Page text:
Westpac measures the reuse of its microservices – Finance – Cloud – Software
David Walker, Technical Director of the Westpac Group.
Westpac is creating an “evolutionary architecture” – supported by “evergreen” technology platforms – which it believes will allow the bank to be more responsive to change.
The group’s chief technical officer, David Walker, will tell at an FST financial services conference that the bank hopes to create a “state of constant transformation”, instead of pursuing technological transformations with set start and end dates.
It does this by deconstructing large – “monolithic” – software systems that it uses to perform a number of operations and replacing them with applications that assemble a number of smaller components.
Walker characterizes this architecturally as a passage from ârocks to pebblesâ.
âWe break things down into components,â Walker said.
âThis is where the story ‘from the rocks to the pebbles’ comes from.
âWe have a number of things we’re doing on this front, like our APIs, our microservices, [and] our micro-frontends.
Walker said the bank has built a collection of more than 1,000 APIs and microservices, which can be discovered by other development teams for reuse through the bank’s central development environment.
He used the TSP presentation to reveal that the bank had already achieved a “3x component reuse factor” in July of this year.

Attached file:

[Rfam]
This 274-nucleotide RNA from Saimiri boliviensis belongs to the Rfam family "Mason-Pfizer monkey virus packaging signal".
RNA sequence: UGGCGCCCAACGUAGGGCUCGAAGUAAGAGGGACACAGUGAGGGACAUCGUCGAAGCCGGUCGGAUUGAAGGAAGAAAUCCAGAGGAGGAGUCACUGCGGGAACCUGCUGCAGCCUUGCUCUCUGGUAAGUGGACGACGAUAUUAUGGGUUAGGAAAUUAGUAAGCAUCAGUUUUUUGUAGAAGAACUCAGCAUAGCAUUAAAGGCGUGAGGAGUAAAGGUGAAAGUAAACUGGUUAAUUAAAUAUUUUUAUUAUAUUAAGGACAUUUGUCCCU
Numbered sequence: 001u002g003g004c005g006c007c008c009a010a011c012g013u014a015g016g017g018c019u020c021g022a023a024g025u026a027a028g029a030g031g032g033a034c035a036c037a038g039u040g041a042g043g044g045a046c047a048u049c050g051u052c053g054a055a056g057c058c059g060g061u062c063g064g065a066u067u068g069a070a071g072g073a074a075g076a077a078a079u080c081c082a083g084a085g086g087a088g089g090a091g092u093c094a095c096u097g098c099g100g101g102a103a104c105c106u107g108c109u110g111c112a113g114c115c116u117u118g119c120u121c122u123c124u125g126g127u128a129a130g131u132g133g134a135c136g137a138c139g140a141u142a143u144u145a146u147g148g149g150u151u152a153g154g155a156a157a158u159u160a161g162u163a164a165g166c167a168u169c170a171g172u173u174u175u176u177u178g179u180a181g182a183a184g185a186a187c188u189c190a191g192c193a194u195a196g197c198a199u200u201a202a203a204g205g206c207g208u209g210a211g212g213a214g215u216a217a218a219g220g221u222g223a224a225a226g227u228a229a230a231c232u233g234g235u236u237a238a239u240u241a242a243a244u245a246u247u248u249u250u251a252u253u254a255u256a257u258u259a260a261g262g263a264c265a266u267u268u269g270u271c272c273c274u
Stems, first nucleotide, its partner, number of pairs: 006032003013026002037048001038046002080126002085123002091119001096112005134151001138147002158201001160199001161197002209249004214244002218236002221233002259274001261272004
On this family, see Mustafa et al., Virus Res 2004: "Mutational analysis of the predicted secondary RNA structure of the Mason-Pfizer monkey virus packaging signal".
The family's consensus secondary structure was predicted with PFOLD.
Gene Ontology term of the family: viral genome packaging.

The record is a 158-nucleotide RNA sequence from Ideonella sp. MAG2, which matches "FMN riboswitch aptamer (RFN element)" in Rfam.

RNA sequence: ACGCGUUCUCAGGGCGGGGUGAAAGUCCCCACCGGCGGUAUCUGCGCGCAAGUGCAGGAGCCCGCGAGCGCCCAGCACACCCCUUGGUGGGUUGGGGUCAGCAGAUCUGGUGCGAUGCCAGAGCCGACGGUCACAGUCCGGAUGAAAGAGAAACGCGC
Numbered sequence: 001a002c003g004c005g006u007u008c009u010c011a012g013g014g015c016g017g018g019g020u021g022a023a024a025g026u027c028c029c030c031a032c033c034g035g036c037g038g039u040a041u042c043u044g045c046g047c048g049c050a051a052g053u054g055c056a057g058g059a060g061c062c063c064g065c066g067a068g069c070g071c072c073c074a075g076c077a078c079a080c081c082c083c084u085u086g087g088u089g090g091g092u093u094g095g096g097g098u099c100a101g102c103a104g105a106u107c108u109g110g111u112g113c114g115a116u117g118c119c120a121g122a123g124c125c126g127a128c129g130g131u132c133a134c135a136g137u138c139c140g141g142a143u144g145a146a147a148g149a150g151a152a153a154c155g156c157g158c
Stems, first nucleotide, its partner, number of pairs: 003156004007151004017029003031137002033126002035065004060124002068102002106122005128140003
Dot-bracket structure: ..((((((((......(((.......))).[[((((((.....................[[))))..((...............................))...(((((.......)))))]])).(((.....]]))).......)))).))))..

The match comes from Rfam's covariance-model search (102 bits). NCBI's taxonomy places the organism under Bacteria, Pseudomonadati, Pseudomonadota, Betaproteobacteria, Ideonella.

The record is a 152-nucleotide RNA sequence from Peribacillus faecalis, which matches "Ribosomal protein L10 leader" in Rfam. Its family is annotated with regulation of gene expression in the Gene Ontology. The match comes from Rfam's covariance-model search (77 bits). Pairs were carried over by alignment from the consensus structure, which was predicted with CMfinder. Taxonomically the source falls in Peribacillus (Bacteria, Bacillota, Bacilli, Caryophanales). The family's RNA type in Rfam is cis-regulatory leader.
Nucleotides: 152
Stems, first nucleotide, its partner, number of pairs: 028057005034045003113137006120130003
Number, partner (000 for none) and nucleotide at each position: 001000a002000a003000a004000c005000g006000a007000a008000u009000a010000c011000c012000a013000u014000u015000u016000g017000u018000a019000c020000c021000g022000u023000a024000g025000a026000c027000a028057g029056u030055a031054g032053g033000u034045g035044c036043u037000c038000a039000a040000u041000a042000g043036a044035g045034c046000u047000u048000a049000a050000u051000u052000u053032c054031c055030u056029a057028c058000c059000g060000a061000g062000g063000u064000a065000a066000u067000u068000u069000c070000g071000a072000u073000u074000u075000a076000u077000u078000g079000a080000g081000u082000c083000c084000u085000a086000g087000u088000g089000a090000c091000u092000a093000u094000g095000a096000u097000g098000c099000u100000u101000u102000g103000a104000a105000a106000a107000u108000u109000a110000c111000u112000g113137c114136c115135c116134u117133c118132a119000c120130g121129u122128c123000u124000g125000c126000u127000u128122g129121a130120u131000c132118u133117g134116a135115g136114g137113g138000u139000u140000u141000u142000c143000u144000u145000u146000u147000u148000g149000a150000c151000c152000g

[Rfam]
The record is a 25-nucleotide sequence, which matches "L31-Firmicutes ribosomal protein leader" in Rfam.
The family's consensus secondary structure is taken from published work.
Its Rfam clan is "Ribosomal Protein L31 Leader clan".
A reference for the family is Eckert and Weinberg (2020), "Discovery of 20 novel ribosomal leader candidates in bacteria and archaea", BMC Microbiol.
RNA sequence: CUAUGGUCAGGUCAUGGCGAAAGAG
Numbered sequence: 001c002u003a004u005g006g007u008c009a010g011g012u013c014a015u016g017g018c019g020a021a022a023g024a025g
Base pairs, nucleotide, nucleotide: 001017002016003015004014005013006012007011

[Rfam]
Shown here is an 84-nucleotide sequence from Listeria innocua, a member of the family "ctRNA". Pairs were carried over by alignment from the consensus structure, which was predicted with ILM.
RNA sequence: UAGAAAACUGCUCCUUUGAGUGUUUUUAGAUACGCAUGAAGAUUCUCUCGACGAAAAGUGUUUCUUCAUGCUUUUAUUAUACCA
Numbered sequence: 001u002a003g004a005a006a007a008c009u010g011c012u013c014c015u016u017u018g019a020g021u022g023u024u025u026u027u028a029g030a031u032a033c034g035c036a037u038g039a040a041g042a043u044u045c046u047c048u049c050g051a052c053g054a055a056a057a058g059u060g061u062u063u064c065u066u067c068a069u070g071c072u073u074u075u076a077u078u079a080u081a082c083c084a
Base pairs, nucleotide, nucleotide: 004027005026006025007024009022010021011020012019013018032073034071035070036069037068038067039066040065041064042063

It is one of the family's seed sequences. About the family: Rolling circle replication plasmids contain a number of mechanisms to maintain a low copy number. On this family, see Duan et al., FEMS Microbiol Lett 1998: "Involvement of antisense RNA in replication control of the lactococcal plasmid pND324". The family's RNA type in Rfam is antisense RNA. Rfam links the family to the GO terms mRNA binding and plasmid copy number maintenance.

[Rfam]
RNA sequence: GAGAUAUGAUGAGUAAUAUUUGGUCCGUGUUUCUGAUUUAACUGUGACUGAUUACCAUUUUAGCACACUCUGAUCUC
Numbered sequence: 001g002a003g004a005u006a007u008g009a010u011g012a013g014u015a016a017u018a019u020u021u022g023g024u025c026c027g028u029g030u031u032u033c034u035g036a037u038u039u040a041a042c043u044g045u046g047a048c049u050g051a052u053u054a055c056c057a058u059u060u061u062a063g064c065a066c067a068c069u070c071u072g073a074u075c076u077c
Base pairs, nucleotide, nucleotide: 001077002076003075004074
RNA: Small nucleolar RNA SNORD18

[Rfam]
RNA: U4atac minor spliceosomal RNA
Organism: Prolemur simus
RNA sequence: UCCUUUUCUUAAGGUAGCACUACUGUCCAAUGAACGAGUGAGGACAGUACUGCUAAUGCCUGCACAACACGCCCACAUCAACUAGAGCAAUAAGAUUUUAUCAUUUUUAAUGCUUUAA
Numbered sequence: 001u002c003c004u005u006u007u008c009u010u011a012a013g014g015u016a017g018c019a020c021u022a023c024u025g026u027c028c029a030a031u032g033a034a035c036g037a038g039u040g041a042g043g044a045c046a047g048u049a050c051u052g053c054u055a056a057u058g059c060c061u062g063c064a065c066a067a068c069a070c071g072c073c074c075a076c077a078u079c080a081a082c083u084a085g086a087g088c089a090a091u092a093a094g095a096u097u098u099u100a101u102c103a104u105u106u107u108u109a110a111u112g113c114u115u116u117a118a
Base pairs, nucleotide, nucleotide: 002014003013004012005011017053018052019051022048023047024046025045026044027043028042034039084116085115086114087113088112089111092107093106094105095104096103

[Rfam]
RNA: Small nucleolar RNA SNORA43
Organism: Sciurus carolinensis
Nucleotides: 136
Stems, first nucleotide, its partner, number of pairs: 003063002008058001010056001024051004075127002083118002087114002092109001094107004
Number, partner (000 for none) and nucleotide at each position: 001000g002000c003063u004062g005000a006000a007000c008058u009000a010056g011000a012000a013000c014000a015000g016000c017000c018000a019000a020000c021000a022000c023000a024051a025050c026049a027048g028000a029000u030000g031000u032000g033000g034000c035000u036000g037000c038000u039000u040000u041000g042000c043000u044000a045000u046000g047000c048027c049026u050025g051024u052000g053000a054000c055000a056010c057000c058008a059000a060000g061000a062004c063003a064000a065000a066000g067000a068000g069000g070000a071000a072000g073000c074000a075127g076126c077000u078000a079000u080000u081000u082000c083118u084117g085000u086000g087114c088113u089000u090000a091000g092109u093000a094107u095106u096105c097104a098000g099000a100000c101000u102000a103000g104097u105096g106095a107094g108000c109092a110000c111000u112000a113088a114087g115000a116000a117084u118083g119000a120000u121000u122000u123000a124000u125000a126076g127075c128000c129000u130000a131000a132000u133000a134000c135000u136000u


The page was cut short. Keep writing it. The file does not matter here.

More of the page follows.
Developer productivity had doubled since the bank began to develop its âevolutionary architectureâ and encourage component reuse; teams have performed 800 product updates over the past year.
âWe’re getting about three times the reuse of our microservices and that’s reasonably good. Some are in the multiples and some are a little less, but an average of three is a pretty good result, âsaid Walker.
The bank is now focused on developing a series of âmicro-interfacesâ to power small but repeatable aspects of the user experience.
“Our micro-frontends are the next thing [to develop]”said Walker.
âThese are things that create small journeys, like checking my balance, or making a payment or a connection, and we build them so that they can actually work not only on several different client applications, but also [across] employee applications.
âWe have already built three or four and we continue to build more. We can see the reuse really, really come with these.
The “scalable architecture” is based on “scalable” technology platforms, which require little continuous change or intervention from an operations perspective.
âEvergreen is much more about the technological components themselves. We need to introduce self-stabilizing and self-sustaining technology, âWalker said.
“We are now in a situation where we have modern technologies that we can buy through cloud providers, we can integrate them ourselves and we can keep them as ‘evergreen’ things that support and run. of themselves, and we can apply patches universally to them, and so on.
The combination of scalable architecture and scalable systems should enable the bank to become ‘built for change’.
âAs we move towards this state, we bring the organization to a point where it is able to be nimble and responsive to customers’ [needs]”said Walker.
“For me, this is the state of constant transformation that we are heading into to respond to these faster cycles. [of change]. “